Things just kept getting worse as the summer progressed. In the 36 days between Aug. 5 and Wednesday's address to the nation, the only times the president was able to control his message were in his four weekly radio addresses. (Vice President Joe Biden gave the fifth one while the president was overseas.) Even in those, though, he could not avoid foreign policy—the speeches were on education, the Export-Import Bank, the minimum wage—and Iraq.

He tried in vain to steer the discussion at his press conference on Aug. 28, telling reporters he wanted to talk about "the No. 1 thing most Americans care about—the economy." They didn't take the bait. The questions were about Syria, ISIS, Syria again, Ukraine, Iraq again, ISIS again, another on Ukraine and—finally, with a shout that brought him back to the microphone—immigration. Not a mention of the economy.

He was able to talk unimpeded about the economy during a Labor Day trip to Milwaukee. But it drew little attention. More common was his Aug. 26 speech to the American Legion in Charlotte. The news stories were about what he said on foreign policy and veterans. No one really noted when he implored the veterans, "Think about it—six years after the worst financial crisis since the Great Depression ... thanks to the decisions we made to rescue our economy ... we are stronger at home."

In contrast, hardly a day goes by that House Speaker John Boehner doesn't send out a statement asking, "Where are the jobs?"

The messaging challenge has left many struggling Democratic candidates across the country grateful for the fundraising help Obama has given them but hungry for more message support. "There isn't any national dialogue to reinforce what the candidates are saying in their ads. They are on their own," said one Democratic strategist running the campaign in a conservative state against a vulnerable Republican.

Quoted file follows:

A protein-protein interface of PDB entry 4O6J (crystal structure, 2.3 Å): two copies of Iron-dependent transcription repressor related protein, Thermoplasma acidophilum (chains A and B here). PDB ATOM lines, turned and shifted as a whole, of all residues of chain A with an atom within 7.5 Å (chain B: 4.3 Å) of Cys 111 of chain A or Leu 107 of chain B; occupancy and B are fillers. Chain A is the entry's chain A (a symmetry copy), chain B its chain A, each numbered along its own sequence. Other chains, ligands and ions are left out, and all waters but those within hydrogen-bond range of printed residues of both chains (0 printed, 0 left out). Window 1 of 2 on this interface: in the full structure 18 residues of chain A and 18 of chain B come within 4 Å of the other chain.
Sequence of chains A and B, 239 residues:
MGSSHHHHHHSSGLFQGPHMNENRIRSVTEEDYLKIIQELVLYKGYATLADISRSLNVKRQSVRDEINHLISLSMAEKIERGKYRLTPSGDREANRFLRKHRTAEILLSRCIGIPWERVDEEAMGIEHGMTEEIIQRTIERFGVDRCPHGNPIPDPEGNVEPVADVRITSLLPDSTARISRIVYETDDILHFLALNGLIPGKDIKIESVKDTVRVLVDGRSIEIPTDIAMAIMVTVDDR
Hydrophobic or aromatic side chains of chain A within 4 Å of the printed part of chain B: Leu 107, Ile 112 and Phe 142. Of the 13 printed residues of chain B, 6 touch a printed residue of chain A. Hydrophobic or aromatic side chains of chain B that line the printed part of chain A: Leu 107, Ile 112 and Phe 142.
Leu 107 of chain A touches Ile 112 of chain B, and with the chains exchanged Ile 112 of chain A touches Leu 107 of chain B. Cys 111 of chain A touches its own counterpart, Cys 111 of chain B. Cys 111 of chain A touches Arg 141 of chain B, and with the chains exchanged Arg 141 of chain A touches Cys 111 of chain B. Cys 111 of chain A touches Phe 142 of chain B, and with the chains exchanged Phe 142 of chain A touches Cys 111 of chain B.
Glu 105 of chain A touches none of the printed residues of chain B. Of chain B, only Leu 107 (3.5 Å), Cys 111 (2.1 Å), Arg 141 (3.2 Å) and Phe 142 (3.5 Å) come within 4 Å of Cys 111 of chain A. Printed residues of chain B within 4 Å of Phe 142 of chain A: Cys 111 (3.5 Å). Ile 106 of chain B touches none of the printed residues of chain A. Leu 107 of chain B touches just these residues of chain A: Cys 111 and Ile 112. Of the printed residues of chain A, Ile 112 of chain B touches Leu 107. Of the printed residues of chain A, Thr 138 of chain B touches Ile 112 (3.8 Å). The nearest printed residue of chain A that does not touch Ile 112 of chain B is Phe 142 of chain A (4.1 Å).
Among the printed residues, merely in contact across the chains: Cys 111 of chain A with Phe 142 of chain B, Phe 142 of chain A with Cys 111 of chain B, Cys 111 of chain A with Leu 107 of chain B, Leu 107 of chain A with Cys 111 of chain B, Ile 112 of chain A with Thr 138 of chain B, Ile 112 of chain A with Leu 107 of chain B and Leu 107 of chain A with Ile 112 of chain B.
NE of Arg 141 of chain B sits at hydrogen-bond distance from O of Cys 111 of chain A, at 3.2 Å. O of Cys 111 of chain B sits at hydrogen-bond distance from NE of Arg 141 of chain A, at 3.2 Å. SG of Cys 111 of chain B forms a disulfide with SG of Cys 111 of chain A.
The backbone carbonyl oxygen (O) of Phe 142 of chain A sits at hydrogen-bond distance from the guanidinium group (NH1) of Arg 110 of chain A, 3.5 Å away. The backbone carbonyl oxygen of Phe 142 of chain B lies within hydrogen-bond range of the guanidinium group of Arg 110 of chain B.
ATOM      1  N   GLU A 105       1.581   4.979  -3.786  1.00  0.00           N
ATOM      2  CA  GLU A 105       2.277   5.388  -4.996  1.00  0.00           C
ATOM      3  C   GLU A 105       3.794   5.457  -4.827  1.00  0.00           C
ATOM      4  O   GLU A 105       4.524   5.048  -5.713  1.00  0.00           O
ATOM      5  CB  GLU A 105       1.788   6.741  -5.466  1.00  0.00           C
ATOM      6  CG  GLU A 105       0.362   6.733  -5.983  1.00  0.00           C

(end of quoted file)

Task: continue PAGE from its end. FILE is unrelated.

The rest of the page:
This strategist told National Journal he fully understands why the White House has not been able to follow its plan. "Is the White House providing a strong platform on which Democrats can run? No. But it's not their fault. There is a reality here we all have to deal with." He added, "They haven't been able to because of the events beyond their control over the summer. The plans were sidelined by reality."

The emphasis on foreign policy, the strategist said, has kept Democrats from telling "both the good news of the economy and the bad news of what Republicans want to do."

But William Galston, who was President Clinton's chief domestic policy adviser, believes foreign policy can help raise Obama's approval ratings and end up helping Democratic candidates. "If they think that the election will go better if the focus shifts to what Americans think about the economy right now, then they are not looking at the same numbers I am," Galston said.

Galston said approval of Obama's handling of the economy has remained flat over the summer while his approval on handling of foreign policy sagged. Now that the president has given his address and committed the nation to the defeat of the terrorists, he said, that rating is likely to rise. "Americans don't want boots on the ground. But they don't want to be pushed around either. The public perception of the summer was that we're being pushed around."

With his speech last week, Obama may be able turn around that perception.

This article is from the archive of our partner National Journal.